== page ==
Classification of Viruses
Viruses are not usually classified into conventional taxonomic
groups but are usually grouped according to such properties
as size, the type of nucleic acid they contain, the structure
of the capsid and the number of protein subunits in it, host
species, and immunological characteristics. It also means that
when a new species of known virus family or genus is investigated
it can be done in the context of the information that is available
for other members of that group. Without a classification scheme
each newly discovered virus would be like a black box, everything
would have to be discovered and rediscovered. The development
of a classification scheme is therefore an important and inevitable
consequence. The current classification scheme allows most newly
described viruses to be labeled. In the best cases much can
be assumed about the biology of the virus. Even in the worse
case a framework for investigation would be suggested. Because
there are so few virus discoveries now being made which do not
fit into the existing classification scheme we can state with
a degree of confidence that most of the major groupings of viruses
infecting humans and domesticated animals have been identified.
How are viruses
Two classification systems exist: The Hierarchical virus classification
system and the Baltimore Classification System.
virus classification system
In 1962 Lwoff, R. W. Horne, and P. Tournier advanced a comprehensive
for the classification of all viruses consisting of phylum -
class - order - family - subfamily - genus - species - strain/type.
The subsequently formed internat. commitee on the nomenclature
of viruses accepted many principles of this system. The most
imortant principle embodied in this system was that viruses
should be grouped according to their shared properties rather
than the protperties of the cells or organisms theyinfect.
Four main characteristics are used:
- Nature of the nucleic acid: RNA or DNA
- Symmetry of the capsid
- Presence or absence of an envelope
- Dimensions of the virion and capsid
At the moment classification is really only important from
the level of families down. Members within a virus family are
ordered with Genomics, the elucidation of evolutionary relationships
ba analyses of nucleic acid and protein sequence similarities.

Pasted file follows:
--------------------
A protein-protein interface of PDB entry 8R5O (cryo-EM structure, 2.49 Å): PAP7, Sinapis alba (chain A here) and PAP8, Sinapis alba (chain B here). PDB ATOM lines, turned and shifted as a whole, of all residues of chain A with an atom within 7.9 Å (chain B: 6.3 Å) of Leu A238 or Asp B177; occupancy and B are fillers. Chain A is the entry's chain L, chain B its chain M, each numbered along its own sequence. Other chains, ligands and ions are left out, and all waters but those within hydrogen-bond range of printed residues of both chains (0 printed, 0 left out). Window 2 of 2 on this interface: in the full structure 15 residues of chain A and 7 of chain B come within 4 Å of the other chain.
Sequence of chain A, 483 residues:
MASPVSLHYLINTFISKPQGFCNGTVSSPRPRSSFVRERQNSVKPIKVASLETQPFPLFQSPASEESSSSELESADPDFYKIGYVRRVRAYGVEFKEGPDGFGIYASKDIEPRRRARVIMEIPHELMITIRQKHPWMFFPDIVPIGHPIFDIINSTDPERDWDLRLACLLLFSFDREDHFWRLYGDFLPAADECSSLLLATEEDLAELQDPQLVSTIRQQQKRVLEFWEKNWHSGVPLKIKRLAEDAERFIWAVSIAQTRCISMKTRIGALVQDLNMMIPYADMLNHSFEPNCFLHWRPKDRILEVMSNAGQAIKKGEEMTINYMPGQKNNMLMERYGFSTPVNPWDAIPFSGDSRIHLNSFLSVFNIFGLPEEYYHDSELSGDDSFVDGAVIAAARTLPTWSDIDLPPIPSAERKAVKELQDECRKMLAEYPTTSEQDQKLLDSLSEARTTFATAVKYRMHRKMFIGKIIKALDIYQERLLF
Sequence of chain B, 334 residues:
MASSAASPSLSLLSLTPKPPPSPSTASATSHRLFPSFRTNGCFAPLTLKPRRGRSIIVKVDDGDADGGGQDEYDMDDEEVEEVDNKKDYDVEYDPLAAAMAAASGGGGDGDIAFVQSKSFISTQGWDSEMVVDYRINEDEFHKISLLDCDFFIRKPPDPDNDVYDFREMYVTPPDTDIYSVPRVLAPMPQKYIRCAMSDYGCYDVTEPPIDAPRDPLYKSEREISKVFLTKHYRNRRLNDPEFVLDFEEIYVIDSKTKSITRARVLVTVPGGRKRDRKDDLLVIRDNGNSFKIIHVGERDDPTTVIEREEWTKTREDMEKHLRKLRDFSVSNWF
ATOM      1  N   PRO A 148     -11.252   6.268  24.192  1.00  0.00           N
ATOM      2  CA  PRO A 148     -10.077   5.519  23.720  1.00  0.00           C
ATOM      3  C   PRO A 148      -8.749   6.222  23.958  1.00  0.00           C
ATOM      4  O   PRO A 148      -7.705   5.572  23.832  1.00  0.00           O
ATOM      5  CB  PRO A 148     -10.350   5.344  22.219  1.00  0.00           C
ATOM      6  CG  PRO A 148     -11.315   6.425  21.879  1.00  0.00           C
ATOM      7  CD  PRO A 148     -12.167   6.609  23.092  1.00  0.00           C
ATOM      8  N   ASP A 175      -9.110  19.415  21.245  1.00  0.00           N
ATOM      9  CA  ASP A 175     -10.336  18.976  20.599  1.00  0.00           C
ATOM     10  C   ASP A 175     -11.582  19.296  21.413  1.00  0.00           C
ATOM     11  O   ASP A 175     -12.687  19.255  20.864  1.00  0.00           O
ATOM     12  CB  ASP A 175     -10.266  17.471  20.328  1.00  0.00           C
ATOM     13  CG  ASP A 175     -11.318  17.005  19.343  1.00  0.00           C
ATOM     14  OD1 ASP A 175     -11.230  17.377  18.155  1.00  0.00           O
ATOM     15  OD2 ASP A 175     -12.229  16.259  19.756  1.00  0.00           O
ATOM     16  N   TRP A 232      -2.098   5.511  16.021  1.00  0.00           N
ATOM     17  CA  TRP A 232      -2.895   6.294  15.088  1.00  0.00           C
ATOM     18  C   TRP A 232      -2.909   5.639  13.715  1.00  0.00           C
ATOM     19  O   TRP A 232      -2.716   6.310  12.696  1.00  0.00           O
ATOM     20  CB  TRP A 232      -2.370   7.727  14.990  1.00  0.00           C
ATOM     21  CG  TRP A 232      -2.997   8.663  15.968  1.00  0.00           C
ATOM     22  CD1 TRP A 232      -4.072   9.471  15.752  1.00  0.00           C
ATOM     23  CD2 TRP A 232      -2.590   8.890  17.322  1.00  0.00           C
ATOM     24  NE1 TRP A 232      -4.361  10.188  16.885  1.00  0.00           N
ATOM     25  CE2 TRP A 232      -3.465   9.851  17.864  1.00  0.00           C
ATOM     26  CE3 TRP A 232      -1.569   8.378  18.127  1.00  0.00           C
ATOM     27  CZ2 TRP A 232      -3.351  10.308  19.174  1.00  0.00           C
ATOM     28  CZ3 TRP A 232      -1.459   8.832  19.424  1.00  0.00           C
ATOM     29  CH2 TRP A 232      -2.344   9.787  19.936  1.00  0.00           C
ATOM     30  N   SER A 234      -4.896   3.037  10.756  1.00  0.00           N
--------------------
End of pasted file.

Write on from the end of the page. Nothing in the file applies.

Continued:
All Families have the
e.g. Caliciviridae, Picornaviridae, Reoviridae. Genera
have the suffix -virus.
Within the Picornaviridae there are 5 genera: enterovirus, cardiovirus,
rhinovirus, apthovirus and hepatovirus.
The definition of `species'
is the most important but difficult assignment to make with
viruses. There is an element of subjectivity about it.
Another graphic by www.biosmart.ch:
The Baltimore system of virus classification provides a useful
guide with regard to the various mechanisms of viral genome
replication. The central theme here is that all viruses must
generate positive strand mRNAs from their genomes, in order
to produce proteins and replicate themselves. The
precise mechanisms whereby this is achieved differ for each
virus family. These various types of virus genomes can be broken
down into seven fundamentally
different groups, which obviously require different basic strategies
for their replication. David Baltimore, who originated
the scheme, has given his name to the so-called "Baltimore
Classification" of virus genomes. By convention the top
strand of coding DNA written in the 5' - 3' direction is + sense.
mRNA sequence is also + sense.The replication strategy of the
virus depends on the nature of its genome. Viruses can be classified
into seven (arbitrary) groups:
I: Double-stranded DNA (Adenoviruses;
Herpesviruses; Poxviruses, etc)
Some replicate in the nucleus e.g adenoviruses using cellular
proteins. Poxviruses replicate in the cytoplasm and make their
own enzymes for nucleic acid replication.
II: Single-stranded (+)sense DNA
Replication occurs in the nucleus, involving the formation of
a (-)sense strand, which serves as a template for (+)strand
RNA and DNA synthesis.
III: Double-stranded RNA
These viruses have segmented genomes. Each genome segment is
transcribed separately to produce monocistronic mRNAs.
IV: Single-stranded (+)sense RNA
(Picornaviruses; Togaviruses, etc)
a) Polycistronic mRNA e.g. Picornaviruses; Hepatitis A. Genome
RNA = mRNA. Means naked RNA is infectious, no virion particle
associated polymerase. Translation results in the formation
of a polyprotein product, which is subsequently cleaved to form
the mature proteins.
b) Complex Transcription e.g. Togaviruses. Two or more rounds
of translation are necessary to produce the genomic RNA.
V: Single-stranded (-)sense RNA
(Orthomyxoviruses, Rhabdoviruses, etc)
Must have a virion particle RNA directed RNA polymerase.
a) Segmented e.g. Orthomyxoviruses. First step in replication
is transcription of the (-)sense RNA genome by the virion RNA-dependent
RNA polymerase to produce monocistronic mRNAs, which also serve
as the template for genome replication.
b) Non-segmented e.g. Rhabdoviruses. Replication occurs as above
and monocistronic mRNAs are produced.
VI: Single-stranded (+)sense RNA with DNA
intermediate in life-cycle (Retroviruses)
Genome is (+)sense but unique among viruses in that it is DIPLOID,
and does not serve as mRNA, but as a template for reverse transcription.
VII: Double-stranded DNA with RNA intermediate
This group of viruses also relies on reverse transcription,
but unlike the Retroviruses, this occurs inside the virus particle
on maturation. On infection of a new cell, the first event to
occur is repair of the gapped genome, followed by transcription.